To identify SZF1’s footprints in the genomic context, we combined two approaches. The first is a cell-separation strategy that we developed to isolate latent cells in which EBV is refractory to lytic triggers from those that support the EBV lytic phase [21,22]–this was important because compared to lytic cells, refractory cells demonstrate preferential silencing of viral lytic genes by SZF1 [12,22]. The second is ChIP-exo, a ChIP-seq technique paired with exonuclease excision, which precisely maps and sequences fragments of the genome to which the protein of interest is bound [23]. Of several EBV+ tumor/transformed B cell lines that were available, we chose HH514-16, a well-studied Burkitt lymphoma (BL)-derived cell line because these cells are tightly latent at baseline but can be readily triggered to support the lytic phase. As shown in Fig 1A and 1B, after exposing these cells to a lytic trigger, our cell-separation strategy allowed the separation of cells in which EBV was refractory from those poised to support the lytic phase. We carried out ChIP-exo in sorted cells using an SZF1-specific antibody and subjected precipitated chromatin to deep sequencing. Using a previously described bioinformatic analysis pipeline [24], we then identified DNA sequence reads that contributed to footprint regions obscured by SZF1 (Fig 1C). S1 Table shows ChIP-exo reads that mapped to human and EBV genomes. S2 Table shows mapping of indexed reads to ChIP-exo peaks, i.e. SZF1 footprints, on human and EBV genomes in cells unexposed to the lytic trigger (untreated), exposed to the lytic trigger but remained latent (refractory), or switched into the lytic phase in response to the lytic trigger (lytic). On the whole, the three subpopulations of cells showed only 2 to 5-fold differences in footprint/peak numbers across the human genome, which, given the size of the human genome, is not large. With regard to the viral genome, cells with lytic virus had more reads and footprints compared to refractory and untreated cells, possibly due to an increase in lytic virus replication.

Fig 1. ChIP-exo in sorted-refractory cells to map genome-wide SZF1-binding sites.

(A) Experimental design for isolation of EBV-positive refractory and lytic cells for ChIP (chromatin immunoprecipitation)-exo protocol. (B) Pre-sort and post-sort analysis of FACS separation of refractory and lytic cells. EBV-positive HH514-16 BL cells were treated with NaB for 24 hours and harvested for flow sorting. (B, top) Reference EBV-seropositive serum was used to demarcate lytic cells and EBV-seronegative serum was used as negative control for gating purposes. (B, bottom) Post-sort analysis was performed to confirm purity and efficacy of sort. (C) Illustration of ChIP-exo protocol for SZF1 in sorted cells. DNA immunoprecipitated by anti-SZF1 antibody is treated with a 5’-to-3’ exonuclease (Exo) while still in the immunoprecipitate. The 5’ ends of digested DNA are concentrated at a fixed distance from the sites of crosslinking (i.e. footprint) and are detected by deep sequencing.

With our earlier work showing that SZF1 enforces the refractory/latent state by silencing EBV lytic genes [12], we focused on footprints of SZF1 on the EBV genome in refractory cells. We identified 31nt SZF1 footprints that were within lytic genes (and extending 500bp upstream) and were enriched in the SZF1 pull-down from refractory cells (S3 Table). These 31nt footprints represented merged overlapping peaks from both DNA strands and included putative SZF1-binding sites; SZF1 has 4 zinc fingers, each able to bind 3 nucleotides, resulting in a predicted binding site of 12nt. Informatic analysis of these footprints on the viral genome did not reveal any obvious consensus sequences or motifs. We therefore selected eight footprints with high read counts that mapped to lytic genes of each kinetic (immediate early, early, and late) class of the EBV lytic phase (S3 Table); each footprint was fragmented into 3 overlapping pieces (15-16nt each) that were tested individually for their repressive ability when placed upstream of a GFP cassette. Previous evidence suggests that KRAB-ZFPs can bind to and regulate plasmid DNA [16]. Fig 2A and 2B show three fragments corresponding to the BZLF1 promoter (BZLF1p, immediate early lytic gene), BGLF4 (early lytic) gene, and BDLF2 (late lytic) gene, respectively, that demonstrated between 44% and 99% repression of GFP. In contrast, the others did not silence GFP; an example of one such site associated with BALF1 is also shown (Fig 2A). Corroborating the findings in Fig 2A, knockdown of SZF1 derepressed target gene expression, i.e. from BZLF1, BGLF4, and BDLF2 (Fig 2C and 2D)–though likely through a combination of direct and indirect effects in the cases of BGLF4 and BDLF2, as the BZLF1 gene product (ZEBRA) can transcriptionally activate kinetically downstream lytic genes [25]. However, despite this anticipated indirect effect of ZEBRA on the early gene product BALF1, we observed a blunted BALF1 transcriptional response to siSZF1 compared to those of BGLF4 and BDLF2 (Fig 2C), agreeing with the inability of the BALF1-related candidate sequence to silence GFP expression. Thus, several candidate SZF1-binding sites were capable of silencing extrachromosomal gene expression.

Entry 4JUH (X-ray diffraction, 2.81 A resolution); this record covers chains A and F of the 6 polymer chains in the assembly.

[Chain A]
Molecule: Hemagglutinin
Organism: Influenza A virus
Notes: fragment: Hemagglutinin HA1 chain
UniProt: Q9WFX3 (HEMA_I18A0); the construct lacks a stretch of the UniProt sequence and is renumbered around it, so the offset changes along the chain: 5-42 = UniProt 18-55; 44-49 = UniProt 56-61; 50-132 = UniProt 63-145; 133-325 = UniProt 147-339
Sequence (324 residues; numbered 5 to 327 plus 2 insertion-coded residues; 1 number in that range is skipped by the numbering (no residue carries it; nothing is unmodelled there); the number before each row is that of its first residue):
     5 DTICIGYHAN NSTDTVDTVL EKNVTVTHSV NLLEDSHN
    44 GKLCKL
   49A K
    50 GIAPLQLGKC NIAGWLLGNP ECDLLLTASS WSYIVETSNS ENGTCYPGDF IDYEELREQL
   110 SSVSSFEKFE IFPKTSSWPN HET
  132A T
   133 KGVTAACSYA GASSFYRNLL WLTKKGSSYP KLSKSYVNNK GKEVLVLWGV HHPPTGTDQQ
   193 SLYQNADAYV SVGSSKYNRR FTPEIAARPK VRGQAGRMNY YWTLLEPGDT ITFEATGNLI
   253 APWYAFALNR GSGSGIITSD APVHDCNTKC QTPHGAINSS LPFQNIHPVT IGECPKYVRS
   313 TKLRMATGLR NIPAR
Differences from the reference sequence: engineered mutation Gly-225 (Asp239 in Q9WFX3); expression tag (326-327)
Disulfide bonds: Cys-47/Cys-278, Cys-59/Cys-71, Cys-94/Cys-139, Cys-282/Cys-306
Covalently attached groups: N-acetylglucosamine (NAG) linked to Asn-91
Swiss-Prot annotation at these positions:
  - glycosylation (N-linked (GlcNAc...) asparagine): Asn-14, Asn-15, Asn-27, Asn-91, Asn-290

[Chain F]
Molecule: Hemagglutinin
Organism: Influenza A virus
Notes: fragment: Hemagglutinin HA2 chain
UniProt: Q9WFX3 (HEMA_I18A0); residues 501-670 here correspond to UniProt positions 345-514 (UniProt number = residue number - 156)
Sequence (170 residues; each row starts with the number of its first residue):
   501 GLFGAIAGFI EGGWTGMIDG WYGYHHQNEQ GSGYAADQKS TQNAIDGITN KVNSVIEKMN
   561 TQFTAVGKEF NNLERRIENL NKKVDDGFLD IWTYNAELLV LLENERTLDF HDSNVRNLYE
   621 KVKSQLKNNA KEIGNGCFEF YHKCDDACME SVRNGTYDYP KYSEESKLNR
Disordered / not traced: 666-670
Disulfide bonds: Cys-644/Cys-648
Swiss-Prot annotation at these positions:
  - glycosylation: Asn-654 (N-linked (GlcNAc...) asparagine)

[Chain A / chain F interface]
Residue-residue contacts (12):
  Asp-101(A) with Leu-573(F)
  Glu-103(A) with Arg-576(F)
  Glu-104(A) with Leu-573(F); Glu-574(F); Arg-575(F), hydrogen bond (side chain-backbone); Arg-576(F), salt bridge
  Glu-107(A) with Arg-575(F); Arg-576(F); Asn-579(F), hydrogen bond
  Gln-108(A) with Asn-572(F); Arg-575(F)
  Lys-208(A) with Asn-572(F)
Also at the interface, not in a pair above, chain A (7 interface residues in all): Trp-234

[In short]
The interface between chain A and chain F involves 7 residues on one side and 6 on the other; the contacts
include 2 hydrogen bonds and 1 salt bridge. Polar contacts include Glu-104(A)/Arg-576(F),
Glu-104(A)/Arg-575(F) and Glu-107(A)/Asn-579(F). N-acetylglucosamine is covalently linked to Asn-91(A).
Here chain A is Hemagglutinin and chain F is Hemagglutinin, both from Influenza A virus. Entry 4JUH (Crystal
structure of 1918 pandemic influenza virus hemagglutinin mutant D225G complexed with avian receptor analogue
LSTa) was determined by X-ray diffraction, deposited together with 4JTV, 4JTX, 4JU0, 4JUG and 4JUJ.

Fig 2. Effects of EBV genome-derived candidate SZF1-binding sites on extrachromosomal gene expression.